Last Friday, in these electronic pages, I discussed the entirely fictional and computer-generated baseball league I’d recently joined — specifically, Aaron Gleeman‘s Hardball Dynasty league at WhatIfSports — and considered both (a) the significant pull of that fake baseball world on my powers of concentration and also (b) the subsequent emotional reaction (guilt, mostly) to that pull.
Four days later, the lure of the game hasn’t particularly waned. Were I to estimate how many hours I’d spent thinking about my entirely fictional team (the Burlington Aristocrats, they’re called) since last Thursday, I’d say four or five hours. I’d also be lying when I said that — like, by kinda a lot — lest my wife read this and inflict harm upon my person.
So far as the league itself is concerned, commissioner and real-live hermit Aaron Gleeman has managed to replace all the owners who departed after season 24, and now season 25 has officially begun. Among an owner’s obligations at this point are (a) the setting of the budget and (b) the re-hiring of the coaches. The first of these tasks isn’t unpleasant at all; the second is mildly tedious.
Simultaneous to both of these events is the commencement of trade discussions among the league’s owners — and it’s to this point that I’d like to speak briefly.
It goes without saying — although I’ll say it, anyway — that, to begin the process of discussing potential trades, one must first understand the value both of his players and those of his various opponents’. Anyone who’s made the questionable decision of navigating his or her (although, most likely his) browser to this site probably has a pretty good sense of what basically every major leaguer is worth — like, what sort of contract he’d receive on the open market and what he’d fetch in a trade. Approximately, at least.
That isn’t the case in Hardball Dynasty, though. Individual owners have maybe developed methodologies for assessing value, but there is nothing so comprehensive as WAR available publicly. More than that, however, it isn’t even particularly obvious how a player’s various ratings correlate to his subsequent production. Part of playing the game, of course, and deriving joy from it, is discerning in which the manner the sim engine utilizes and weights the player ratings in question. It is a weird and giant logic problem, essentially, dressed in the trappings of baseball.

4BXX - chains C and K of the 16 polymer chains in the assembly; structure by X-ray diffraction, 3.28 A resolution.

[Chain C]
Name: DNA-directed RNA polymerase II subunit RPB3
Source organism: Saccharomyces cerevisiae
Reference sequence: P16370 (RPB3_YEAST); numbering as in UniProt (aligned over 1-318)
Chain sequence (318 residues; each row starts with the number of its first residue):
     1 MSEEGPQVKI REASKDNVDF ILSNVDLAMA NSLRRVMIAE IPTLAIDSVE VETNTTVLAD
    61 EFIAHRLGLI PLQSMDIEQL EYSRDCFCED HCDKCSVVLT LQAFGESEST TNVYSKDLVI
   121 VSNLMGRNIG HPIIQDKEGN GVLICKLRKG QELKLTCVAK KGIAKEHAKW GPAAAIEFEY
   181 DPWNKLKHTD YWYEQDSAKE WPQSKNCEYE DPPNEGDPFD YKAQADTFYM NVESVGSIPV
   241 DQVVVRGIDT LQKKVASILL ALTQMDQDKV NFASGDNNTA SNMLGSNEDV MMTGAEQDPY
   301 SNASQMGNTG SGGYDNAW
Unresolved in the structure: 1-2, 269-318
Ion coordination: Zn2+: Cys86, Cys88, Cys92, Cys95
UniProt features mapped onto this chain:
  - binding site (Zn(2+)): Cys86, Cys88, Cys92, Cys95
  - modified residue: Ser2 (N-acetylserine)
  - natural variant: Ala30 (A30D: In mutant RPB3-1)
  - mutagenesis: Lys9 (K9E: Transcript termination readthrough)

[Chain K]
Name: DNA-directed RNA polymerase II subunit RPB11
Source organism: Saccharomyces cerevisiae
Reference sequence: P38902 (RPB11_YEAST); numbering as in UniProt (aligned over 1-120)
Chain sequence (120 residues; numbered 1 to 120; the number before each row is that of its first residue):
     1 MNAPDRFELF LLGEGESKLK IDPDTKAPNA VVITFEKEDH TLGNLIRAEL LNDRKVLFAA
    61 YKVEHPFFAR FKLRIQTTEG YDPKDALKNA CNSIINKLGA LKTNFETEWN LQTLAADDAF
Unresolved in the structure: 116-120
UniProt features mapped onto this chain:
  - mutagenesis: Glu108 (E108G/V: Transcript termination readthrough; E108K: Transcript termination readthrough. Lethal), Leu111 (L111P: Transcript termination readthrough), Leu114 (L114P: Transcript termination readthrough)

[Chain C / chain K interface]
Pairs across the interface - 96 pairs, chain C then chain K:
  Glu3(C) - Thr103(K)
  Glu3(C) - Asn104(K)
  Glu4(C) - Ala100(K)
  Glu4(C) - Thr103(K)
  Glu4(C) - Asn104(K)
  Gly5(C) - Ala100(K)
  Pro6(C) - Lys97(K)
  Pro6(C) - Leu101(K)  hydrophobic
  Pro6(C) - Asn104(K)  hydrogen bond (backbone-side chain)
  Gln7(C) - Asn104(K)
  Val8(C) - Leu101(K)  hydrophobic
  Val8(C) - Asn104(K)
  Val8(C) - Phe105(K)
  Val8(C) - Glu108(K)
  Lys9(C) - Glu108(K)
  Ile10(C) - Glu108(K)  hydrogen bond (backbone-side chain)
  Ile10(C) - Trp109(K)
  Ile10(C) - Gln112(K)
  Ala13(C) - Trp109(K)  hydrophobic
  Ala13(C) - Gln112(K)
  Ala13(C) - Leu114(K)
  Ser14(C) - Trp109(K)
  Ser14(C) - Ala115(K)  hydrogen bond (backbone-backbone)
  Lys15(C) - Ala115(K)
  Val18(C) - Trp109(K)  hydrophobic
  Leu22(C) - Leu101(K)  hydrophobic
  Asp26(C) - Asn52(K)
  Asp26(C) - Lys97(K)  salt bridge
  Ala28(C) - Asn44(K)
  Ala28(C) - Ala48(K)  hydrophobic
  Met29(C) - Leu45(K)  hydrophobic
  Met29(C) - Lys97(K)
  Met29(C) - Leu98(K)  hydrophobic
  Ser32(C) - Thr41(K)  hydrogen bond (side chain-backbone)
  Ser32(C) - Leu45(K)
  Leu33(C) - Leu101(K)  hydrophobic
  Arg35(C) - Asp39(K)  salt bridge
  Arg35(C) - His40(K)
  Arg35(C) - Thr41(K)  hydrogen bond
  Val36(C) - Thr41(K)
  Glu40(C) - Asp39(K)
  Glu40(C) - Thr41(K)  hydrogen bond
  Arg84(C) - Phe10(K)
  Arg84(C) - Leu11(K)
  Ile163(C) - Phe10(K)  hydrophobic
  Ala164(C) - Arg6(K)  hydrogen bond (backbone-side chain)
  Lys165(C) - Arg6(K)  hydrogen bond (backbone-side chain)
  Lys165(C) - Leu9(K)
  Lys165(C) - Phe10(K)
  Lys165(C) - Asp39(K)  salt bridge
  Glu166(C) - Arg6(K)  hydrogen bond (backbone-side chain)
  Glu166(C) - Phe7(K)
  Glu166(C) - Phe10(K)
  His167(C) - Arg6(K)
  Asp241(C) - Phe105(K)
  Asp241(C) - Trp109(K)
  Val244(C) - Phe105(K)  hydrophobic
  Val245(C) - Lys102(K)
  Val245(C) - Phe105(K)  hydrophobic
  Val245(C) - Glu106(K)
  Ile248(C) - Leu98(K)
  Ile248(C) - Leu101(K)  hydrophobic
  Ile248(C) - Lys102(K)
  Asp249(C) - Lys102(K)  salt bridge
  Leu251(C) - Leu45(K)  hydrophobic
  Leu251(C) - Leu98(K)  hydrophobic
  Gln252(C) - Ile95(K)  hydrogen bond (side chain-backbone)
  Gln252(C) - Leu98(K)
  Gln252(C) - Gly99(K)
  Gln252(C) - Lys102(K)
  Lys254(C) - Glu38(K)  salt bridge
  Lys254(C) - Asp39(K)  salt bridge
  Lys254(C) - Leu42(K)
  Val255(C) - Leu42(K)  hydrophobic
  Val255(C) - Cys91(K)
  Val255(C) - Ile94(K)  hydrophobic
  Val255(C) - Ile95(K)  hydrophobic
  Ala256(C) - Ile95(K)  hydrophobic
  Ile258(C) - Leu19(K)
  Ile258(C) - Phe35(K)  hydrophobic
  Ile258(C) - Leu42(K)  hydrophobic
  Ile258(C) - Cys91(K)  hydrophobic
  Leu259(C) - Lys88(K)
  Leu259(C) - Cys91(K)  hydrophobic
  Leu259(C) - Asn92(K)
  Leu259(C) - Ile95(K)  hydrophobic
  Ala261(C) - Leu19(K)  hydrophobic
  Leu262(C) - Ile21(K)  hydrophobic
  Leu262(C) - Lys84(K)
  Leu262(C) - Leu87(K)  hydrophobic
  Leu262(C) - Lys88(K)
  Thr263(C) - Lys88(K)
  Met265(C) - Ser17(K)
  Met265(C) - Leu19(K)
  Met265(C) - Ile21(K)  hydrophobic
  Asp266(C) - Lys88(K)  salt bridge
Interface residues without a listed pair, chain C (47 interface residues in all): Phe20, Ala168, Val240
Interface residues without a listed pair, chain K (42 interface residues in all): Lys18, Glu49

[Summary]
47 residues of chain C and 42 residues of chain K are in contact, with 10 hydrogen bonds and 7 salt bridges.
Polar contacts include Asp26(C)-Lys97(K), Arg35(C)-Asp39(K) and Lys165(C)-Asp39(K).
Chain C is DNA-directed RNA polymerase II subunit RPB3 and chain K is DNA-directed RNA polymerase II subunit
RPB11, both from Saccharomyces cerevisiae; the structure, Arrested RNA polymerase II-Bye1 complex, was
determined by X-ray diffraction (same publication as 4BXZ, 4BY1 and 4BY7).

What one can’t do, however — but what the author finds himself constantly tempted to do — is assume that the various player ratings are worth in the HBD world what they are in the real one.
For example: it is overwhelmingly the case in major-league baseball that a pitcher with an excellent strikeout-to-walk differential (i.e. strikeout percentage minus walk rate) will be among the league’s best at preventing runs. This isn’t really the case in HBD. The best pitcher almost ever in Gleeman’s HBD world appears to be Ed Johnstone (pictured below). Johnstone, in his career, has pitched 2257.0 cyber innings and posted strikeout and walk rates of 6.6 and 2.6 per nine, respectively, while conceding 0.85 home runs per nine, as well — none of them dominant numbers. Yet, he possesses a 2.60 ERA for his career — lower than almost every other pitcher, and based very much on a .202 opponent batting average.
While Johnstone doesn’t have an elite strikeout-to-walk differential, what he does have are platoon split ratings of 97 and 96 (out of 100) to left- and right-handed batters, specifically. Looking at other pitchers, it appears to be the case that these platoon ratings correlate quite highly to run prevention. A higher velocity rating does seem to produce more strikeouts and a pitcher with higher control rating will walk fewer batter. However, because the sim engine handles BABIP differently than in real life — appears, really, to treat BABIP suppression as a skill that becomes reliable rather quickly — and, because those platoon ratings seem to represent BABIP suppression at some level, they are very important.
So, to win the game, the player-owner must recognize the correlation of each rating category to run-scoring or -prevention (as the case may be). What he must also do, though — and this, I think, is more difficult — is abandon the very powerful notion that the laws of the sim world are the same as the laws of the real one. Instead of playing within a sort of shadow world of baseball, one is actually playing (in HBD and other, similar games) a very real type of other game — against both the programming of the engine and the other owners’ understanding of that programming.